In 2006 the Macquarie Dictionary people asked me to consult on their Macquarie Crossword Dictionary that hadn’t been updated since the first edition in 1990. With just about everything stored on computers, there was a real opportunity to create a tailor-made crossword dictionary, one that could take advantage of modern technology that categorises words, links words, sorts words etc all at the touch of a publisher’s button. As a heavy daily user of such works, both in book form and on the computer, I believed I had the knowledge to specify the best formula for such a book. Building on the design used by Macquarie to structure similar books like its thesaurus (that involves the categorising of words and heavy cross-referencing), we included encyclopedic entries and sorted alphabetically within length, that is, a solver could go to a list of words of the length they want in the appropriate word grouping/meaning. I also wrote an introduction. It’s a well-put-together book and still available.
In 2012 I came across a blog entry by Australian, Denise Sutherland, informing the world of her latest project, Solving Cryptic Crosswords For Dummies. I emailed Denise offering assistance as there was also an accompanying book of puzzles and I thought she might need some help. After an initial polite “no thanks”, she came back with an offer (through John Wiley & Sons Inc, the publishers of the Dummies books) of the technical editor position for the first book only, which I quickly accepted. Traditionally the technical editor comes in after the book is written to basically to make sure the content is factual and that concepts are expressed correctly and clearly, but in this case, due to time constraints, I worked fairly closely with Denise on a chapter by chapter basis and contributed to the overall structure of the book. Dummies books are formulaic and the publishers put heavy constraints on authors which don’t always suit the subject matter at hand or the structure of the learning process that’s needed to impart the knowledge. As each chapter had to stand on its own two feet, a progressive approach that builds on previous chapters was difficult to achieve. Despite this, Denise did a good job getting the message across and the book is still available.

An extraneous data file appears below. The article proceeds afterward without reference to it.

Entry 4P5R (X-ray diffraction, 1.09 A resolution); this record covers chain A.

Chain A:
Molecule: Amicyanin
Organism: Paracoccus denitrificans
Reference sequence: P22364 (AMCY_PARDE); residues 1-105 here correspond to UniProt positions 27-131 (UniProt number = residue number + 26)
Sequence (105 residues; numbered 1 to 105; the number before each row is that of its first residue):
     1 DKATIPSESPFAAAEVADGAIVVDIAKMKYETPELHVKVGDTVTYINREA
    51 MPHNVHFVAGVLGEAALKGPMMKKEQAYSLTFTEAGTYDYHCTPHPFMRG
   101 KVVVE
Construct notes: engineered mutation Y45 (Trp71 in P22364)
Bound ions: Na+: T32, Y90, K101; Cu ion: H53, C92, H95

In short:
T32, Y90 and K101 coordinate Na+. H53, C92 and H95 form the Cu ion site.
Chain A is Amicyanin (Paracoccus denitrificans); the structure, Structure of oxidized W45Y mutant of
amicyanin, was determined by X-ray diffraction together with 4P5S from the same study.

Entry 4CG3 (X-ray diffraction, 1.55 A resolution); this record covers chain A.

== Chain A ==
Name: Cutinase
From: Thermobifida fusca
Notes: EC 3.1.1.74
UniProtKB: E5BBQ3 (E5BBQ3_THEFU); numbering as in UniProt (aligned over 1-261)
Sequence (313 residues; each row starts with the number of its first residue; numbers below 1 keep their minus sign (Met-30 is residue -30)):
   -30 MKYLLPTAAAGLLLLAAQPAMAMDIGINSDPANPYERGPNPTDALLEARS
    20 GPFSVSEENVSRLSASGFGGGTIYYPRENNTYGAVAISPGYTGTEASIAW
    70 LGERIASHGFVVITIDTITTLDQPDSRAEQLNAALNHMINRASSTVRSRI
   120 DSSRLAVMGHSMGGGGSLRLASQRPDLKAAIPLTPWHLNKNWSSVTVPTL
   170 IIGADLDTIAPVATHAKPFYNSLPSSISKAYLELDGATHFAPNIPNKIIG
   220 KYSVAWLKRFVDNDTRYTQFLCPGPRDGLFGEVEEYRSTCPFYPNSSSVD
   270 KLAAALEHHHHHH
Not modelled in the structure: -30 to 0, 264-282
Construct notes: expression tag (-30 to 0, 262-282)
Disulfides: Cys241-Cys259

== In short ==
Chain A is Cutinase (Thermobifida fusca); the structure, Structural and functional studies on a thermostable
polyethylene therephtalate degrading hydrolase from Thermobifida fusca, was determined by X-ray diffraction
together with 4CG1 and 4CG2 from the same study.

December 2013 saw the 100 year anniversary of the first published crossword. In the lead-up to the big event, a number of crossword setters wrote books detailing the history of the crossword. One such setter was John Halpern, a.k.a. Paul from The Guardian, Punk and Mudd. He contacted me earlier that year asking for information regarding the history of Australian crosswords (all types) to include in his book. He supplied a comprehensive survey of sorts that tried to cover a large range of crossword areas specifically aimed at the scene in Australia. These days much can be found online but old-fashioned research is still needed to unlock those nuggets that have so far escaped the digital claw. There’s a wealth of data in the National Library of Australia’s Trove (a repository of digitised publications), but due to the scanning software and computer translation, not everything is indexed properly or searchable. There are lots of newspapers included, but some notable omissions. However, all newspapers are available on film up to the early 1950s (the restriction is related to copyright laws) – you just have to go to the State Library of NSW and go through them by hand. For John’s project I looked through 100s of rolls of film looking for when particular newspapers started their crossword, when it went from weekly to daily, and when their first cryptic was introduced. I found crossword stories, crossword competitions, holiday crosswords and much more. All this info went to John but too late apparently to warrant anything more than a few lines in his book, The Centenary of the Crossword: The Story of the World’s Most Popular Puzzle which can be found here.